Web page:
I love it when as friends or family, people develop their own sets of code words and phrases. They may mean something sweet and lovely or something akin to a curse word, but they seem to bind us together by having special words to define our experiences. My first experience with a code, or euphemism, if you prefer, was in my Aunt Alice's household. Her son, Dave, announced that something was a "shutter." This caused a round of uproarious laughter, but I had no idea what was going on because this term predated my arrival in their home. Eventually, though, I found out what Dave was talking about. A few years earlier, Alice had gotten one of her famous big ideas, and decided that she wanted to install shutters on some of her windows. Having a teenage son, she saw no need to hire anyone to do the labor. (This reflects the general opinion in those days that if you had servants, also known as offspring or children, you always had someone to do odd jobs for you.) So the project began. After much work and stress, and I am sure a great deal of cursing, the project was taken as close to completion as it would ever be. I never saw said shutters. They never worked properly, and were removed from the house. But from that day forward, if Dave wanted to refer to a project or a thing that was way more trouble than it was worth, he always called it a shutter. Enough said; it was clear that Dave was not going to be involved in that project!
When I got really sick and Gram thought that I was going to die, and I was too ignorant to realize how sick I was, she really tried to coddle me. She'd ask if there was anything I needed, and tried to do everything for me. I was stubborn (yeah, there's a shocker!) and wanted to do everything I could possibly handle by myself. It wasn't a matter of being ungrateful; I was frustrated at being unwell and was determined to do as much as my body could handle. In my mind, having her do everything for me was like giving up. Also, I was taking high doses of Prednisone, and that stuff will seriously mess with your head. You can go from zero to hysterically crying, to snarling like a rabid skunk, and all within 4.2 seconds. I didn't want to let the drugs cause me to lash out at her, so I suggested a code. When she was being too kind, I would say what a baby says when trying to be independent. I would say, "Self!" As in wanting to do it myself. On the occasions that I did use this code, it softened the situation and made us both smile. In that sense alone, it was a great success, and well worth using.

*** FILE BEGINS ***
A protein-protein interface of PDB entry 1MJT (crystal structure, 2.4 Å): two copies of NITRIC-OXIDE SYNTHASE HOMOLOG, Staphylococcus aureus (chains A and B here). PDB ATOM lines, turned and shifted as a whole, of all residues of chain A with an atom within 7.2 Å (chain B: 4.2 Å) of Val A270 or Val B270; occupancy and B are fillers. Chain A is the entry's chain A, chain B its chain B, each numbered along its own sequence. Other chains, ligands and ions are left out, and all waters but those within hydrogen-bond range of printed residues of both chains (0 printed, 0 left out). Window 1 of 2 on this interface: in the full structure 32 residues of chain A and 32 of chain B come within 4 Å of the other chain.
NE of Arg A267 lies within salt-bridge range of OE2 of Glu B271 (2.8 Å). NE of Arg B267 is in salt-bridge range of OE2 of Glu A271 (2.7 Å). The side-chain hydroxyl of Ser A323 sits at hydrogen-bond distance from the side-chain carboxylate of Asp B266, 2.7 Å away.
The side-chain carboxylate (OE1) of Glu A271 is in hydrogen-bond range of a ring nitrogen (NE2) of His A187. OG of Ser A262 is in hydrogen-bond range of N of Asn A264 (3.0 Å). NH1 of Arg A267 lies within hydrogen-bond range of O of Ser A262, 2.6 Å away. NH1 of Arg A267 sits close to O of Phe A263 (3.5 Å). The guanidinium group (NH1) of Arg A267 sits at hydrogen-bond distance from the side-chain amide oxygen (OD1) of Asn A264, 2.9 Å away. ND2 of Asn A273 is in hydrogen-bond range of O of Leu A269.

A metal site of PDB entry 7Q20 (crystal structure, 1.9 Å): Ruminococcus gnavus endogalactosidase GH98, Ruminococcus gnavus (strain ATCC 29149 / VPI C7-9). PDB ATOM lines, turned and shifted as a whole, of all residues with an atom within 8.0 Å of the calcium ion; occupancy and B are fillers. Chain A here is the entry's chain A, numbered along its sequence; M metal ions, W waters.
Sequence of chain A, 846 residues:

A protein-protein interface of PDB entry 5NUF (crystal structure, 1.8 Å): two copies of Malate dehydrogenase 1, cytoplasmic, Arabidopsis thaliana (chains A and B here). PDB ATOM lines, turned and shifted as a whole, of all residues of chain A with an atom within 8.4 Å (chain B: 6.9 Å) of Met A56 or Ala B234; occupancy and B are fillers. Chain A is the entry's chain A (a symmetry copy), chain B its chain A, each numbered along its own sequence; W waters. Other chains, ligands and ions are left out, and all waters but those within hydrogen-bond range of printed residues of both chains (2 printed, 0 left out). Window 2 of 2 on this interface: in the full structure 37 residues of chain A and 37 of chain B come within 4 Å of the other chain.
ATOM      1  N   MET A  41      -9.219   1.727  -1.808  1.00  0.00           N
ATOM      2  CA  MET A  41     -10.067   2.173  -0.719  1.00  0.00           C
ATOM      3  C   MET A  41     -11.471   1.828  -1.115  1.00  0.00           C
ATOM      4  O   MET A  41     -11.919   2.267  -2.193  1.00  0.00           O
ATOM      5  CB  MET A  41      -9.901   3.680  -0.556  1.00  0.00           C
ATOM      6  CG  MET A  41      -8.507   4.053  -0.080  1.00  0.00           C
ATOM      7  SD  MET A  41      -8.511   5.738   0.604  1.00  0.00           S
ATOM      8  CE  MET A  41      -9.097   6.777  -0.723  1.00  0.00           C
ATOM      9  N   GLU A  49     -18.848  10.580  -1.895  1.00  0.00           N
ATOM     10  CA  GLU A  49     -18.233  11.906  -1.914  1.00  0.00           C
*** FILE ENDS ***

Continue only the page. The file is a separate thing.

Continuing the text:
A fun code I really like started with me teasing my friend Jill. We would go out to lunches or dinners, to get our nails done, to see movies...all kinds of fun stuff. One time while we were eating a delicious meal at a restaurant that I had chosen, I looked across the table at Jill with a huge grin on my face. I said, "Coming here was a really good idea! I'm glad you thought of it!" She stopped for a moment, briefly confused, and then caught up with what was going on. She agreed that yes, she had really picked a good one. From that day, it became a fun part of our friendship. I haven't seen Jill in years, but Trent and I use this silliness all of the time, and I've also spread it to my friend Marie.
One of our all-time favorites has to do with our little dog Paris, who has been gone from us for a year and a few days now. If you haven't read about her before, she loved to be in the kitchen, or just outside the kitchen entryway, whenever I was cooking. She had great faith that whatever her Mommy made, it would be wonderful. And she never knew when Mommy might be making something special just for her, like her favorite "chicken stew," two words that, when spoken aloud, caused a riot of excitement. As my cooking progressed, she would come closer and closer. When the smells of the food just got too good for her to bear any longer, she would stand on her hind legs and gently lean on one or both of the front paws that were now on my leg. I'd ask her if she wanted to see what was cooking, and she'd make it pretty clear that her answer was yes. I'd scoop her up in my arm and she would wait for me to lift the lid and waft the steam toward her. She'd sniff it and look at me, and lick her chops, wagging to tell me it seemed pretty good.
Trent and I would laugh and tell each other, when the food was ready to eat, that Paris had secretly told us that the food was disgusting and unfit for humans. It should only be eaten by Poodles. She would take that burden on herself, as awful and possibly dangerous as it was, so the food would not be wasted, and we would not have to suffer through eating it. I imagine that for the rest of our lives, as well as for some of our friends, disgusting will be a code for something that tastes really, really good. Instead of an insult, it is praise of the highest order. I won't tell you that we also have a special way of saying it, since dogs don't always pronounce things the same way we do.
I'll leave you with one final, brief code, which is sort of an "I said it first" thing. Here's how the conversation goes.
Trent/Me : Guess what?
Me/Trent: Me too!
And that, my dears, is how you manage to say "I love you!" first. But then again, you could always use, "As you wish." Yes, I threw in a Princess Bride reference...